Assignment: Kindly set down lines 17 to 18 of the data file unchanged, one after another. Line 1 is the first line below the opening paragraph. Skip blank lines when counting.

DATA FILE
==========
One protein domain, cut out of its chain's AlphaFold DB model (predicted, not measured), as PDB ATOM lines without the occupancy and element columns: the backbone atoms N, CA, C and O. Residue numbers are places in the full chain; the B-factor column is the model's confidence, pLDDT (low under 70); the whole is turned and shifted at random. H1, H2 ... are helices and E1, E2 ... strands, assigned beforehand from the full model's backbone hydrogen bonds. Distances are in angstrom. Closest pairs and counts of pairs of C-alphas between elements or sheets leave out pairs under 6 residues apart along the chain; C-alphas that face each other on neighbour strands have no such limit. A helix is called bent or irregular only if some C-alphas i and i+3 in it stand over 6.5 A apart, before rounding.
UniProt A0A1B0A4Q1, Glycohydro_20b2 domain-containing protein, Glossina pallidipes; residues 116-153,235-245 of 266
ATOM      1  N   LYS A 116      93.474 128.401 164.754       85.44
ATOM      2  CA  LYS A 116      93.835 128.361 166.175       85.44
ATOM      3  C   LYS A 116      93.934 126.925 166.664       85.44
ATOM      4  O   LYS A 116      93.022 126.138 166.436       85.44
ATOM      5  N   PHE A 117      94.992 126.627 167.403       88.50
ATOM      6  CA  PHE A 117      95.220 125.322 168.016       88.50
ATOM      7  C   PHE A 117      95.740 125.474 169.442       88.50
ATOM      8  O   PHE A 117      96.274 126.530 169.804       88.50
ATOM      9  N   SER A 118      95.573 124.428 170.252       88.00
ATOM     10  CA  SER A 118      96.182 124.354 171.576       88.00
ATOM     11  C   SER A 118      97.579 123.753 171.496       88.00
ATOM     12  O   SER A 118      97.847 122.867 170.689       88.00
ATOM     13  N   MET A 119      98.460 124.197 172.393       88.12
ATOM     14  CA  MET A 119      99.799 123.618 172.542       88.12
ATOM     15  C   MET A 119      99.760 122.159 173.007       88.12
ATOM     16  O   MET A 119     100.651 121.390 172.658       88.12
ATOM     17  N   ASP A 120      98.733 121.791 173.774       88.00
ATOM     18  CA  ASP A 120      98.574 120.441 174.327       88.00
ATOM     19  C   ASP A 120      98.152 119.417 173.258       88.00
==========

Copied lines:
ATOM     16  O   MET A 119     100.651 121.390 172.658       88.12
ATOM     17  N   ASP A 120      98.733 121.791 173.774       88.00